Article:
Everyone has their own way of coping. In Sarra Manning’s Guitar Girl (my own YA bible in my youth) the rockstar Ruby X used bad reviews to line her cat’s litter tray. Reviews are a strange thing. On one hand, they can give you the warm and fuzzies, where you float around all day feeling very smug, like you’ve done something wonderful. Which is silly, because it’s a review on something you created a year ago, and you should really just get on with doing something new. One of my favourite positive reviews was from a woman who was reading my book whilst waiting for her smear test, and said if it could make her laugh whilst waiting for that, I’d clearly done a good job. Okay, so it’s not quite changing someone’s life, but I distracted someone whilst they were nervous. And that’s nice.
But once the first flurry of lovely reviews come in, eventually the bad ones surface. So far, they haven’t been too bad. I had a couple of comments about the characters being one-dimensional, and well, that happens. For me, I made these people, I know their lives and backstories and what makes them laugh and cry, so they seem very real. They called it a light, frothy read, and that’s fair, because that’s what I was aiming for. If anything, I read those ‘meh’ reviews and sighed a sigh of relief, because no-one’s called me derivative or a waste of space or anything mean. Yet.
Not everything is for everyone. I wrote a fluffy romance story with too much drinking and a fair bit of sarcasm. I could criticise my own work until I was blue in the face, but at the end of the day you have to accept that there are quite a few possibilities: it was marketed so these people thought they would like it, it wasn’t very good, or maybe they just didn’t like it. And that’s okay. There are books I’ve recommended to friends, and they’ve hated them as much as I’ve adored them, and I just haven’t understood it. Some things grate for no reason. Some days you can’t get into it, sometimes it just doesn’t grab you.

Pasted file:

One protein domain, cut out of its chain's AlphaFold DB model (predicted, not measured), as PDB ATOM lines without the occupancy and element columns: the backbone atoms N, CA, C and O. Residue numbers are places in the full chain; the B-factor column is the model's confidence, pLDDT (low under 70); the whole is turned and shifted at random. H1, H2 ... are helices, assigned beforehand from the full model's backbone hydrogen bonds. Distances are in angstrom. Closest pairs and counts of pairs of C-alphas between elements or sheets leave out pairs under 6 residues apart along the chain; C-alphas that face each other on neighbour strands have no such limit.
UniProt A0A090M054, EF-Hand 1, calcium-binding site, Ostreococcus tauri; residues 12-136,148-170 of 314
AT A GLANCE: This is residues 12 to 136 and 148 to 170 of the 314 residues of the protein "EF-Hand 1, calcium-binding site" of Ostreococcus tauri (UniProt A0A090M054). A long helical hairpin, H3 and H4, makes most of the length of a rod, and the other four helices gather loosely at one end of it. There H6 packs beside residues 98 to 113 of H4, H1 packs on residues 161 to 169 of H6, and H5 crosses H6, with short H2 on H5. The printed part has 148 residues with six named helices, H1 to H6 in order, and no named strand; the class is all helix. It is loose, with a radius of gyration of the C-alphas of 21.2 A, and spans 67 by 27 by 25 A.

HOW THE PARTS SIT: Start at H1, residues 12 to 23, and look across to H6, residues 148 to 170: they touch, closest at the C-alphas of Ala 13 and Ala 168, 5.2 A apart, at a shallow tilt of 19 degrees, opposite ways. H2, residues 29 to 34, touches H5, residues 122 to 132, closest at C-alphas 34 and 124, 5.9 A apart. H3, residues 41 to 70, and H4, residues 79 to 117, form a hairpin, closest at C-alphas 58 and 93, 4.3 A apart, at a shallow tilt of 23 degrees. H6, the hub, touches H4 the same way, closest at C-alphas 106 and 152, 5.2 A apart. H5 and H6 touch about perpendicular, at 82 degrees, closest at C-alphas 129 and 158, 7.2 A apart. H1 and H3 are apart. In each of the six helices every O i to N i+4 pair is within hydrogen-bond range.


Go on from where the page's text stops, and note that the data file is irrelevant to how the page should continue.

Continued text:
This is not about value of your work. It’s not about value at all. It’s about feeling. They felt this, and you felt that. And that’s fine. Someone hating your work doesn’t make it shit, and someone loving it doesn’t make it gold. The point is that you made something, and the minute it’s out there, it’s up for judgement. People often compare writing a book to having a baby (painful, exhilarating, sudden responsibility) but the truth is that most people won’t say to your face that your child is terribly ugly and you probably shouldn’t have bothered conceiving him. But people will say that about the book. The closest you can come to dealing with all this is being proud you finished something, proud that people have bought it, and proud that you can carry on writing, regardless of reviewers and the voices in the dark corners of the interwebs. If you’re going to be a writer, be a writer, whether you write shit or gold, just write.